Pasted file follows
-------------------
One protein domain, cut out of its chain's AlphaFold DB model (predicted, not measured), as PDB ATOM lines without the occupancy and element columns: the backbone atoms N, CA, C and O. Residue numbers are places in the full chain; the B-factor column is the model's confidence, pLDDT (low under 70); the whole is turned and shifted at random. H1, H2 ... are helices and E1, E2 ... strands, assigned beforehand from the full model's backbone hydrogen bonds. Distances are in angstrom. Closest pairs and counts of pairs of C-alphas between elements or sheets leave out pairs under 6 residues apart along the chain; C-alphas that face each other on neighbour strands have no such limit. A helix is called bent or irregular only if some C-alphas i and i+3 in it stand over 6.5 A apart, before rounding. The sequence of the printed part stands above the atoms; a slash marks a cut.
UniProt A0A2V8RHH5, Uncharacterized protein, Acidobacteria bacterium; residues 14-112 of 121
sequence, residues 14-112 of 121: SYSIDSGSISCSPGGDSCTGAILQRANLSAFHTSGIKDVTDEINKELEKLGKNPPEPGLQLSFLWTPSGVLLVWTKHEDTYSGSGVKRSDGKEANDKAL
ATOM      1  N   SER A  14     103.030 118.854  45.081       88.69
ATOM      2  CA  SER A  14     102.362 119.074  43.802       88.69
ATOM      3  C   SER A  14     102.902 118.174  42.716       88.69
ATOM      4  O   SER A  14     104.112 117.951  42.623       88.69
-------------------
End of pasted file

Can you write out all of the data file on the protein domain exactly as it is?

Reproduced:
One protein domain, cut out of its chain's AlphaFold DB model (predicted, not measured), as PDB ATOM lines without the occupancy and element columns: the backbone atoms N, CA, C and O. Residue numbers are places in the full chain; the B-factor column is the model's confidence, pLDDT (low under 70); the whole is turned and shifted at random. H1, H2 ... are helices and E1, E2 ... strands, assigned beforehand from the full model's backbone hydrogen bonds. Distances are in angstrom. Closest pairs and counts of pairs of C-alphas between elements or sheets leave out pairs under 6 residues apart along the chain; C-alphas that face each other on neighbour strands have no such limit. A helix is called bent or irregular only if some C-alphas i and i+3 in it stand over 6.5 A apart, before rounding. The sequence of the printed part stands above the atoms; a slash marks a cut.
UniProt A0A2V8RHH5, Uncharacterized protein, Acidobacteria bacterium; residues 14-112 of 121
sequence, residues 14-112 of 121: SYSIDSGSISCSPGGDSCTGAILQRANLSAFHTSGIKDVTDEINKELEKLGKNPPEPGLQLSFLWTPSGVLLVWTKHEDTYSGSGVKRSDGKEANDKAL
ATOM      1  N   SER A  14     103.030 118.854  45.081       88.69
ATOM      2  CA  SER A  14     102.362 119.074  43.802       88.69
ATOM      3  C   SER A  14     102.902 118.174  42.716       88.69
ATOM      4  O   SER A  14     104.112 117.951  42.623       88.69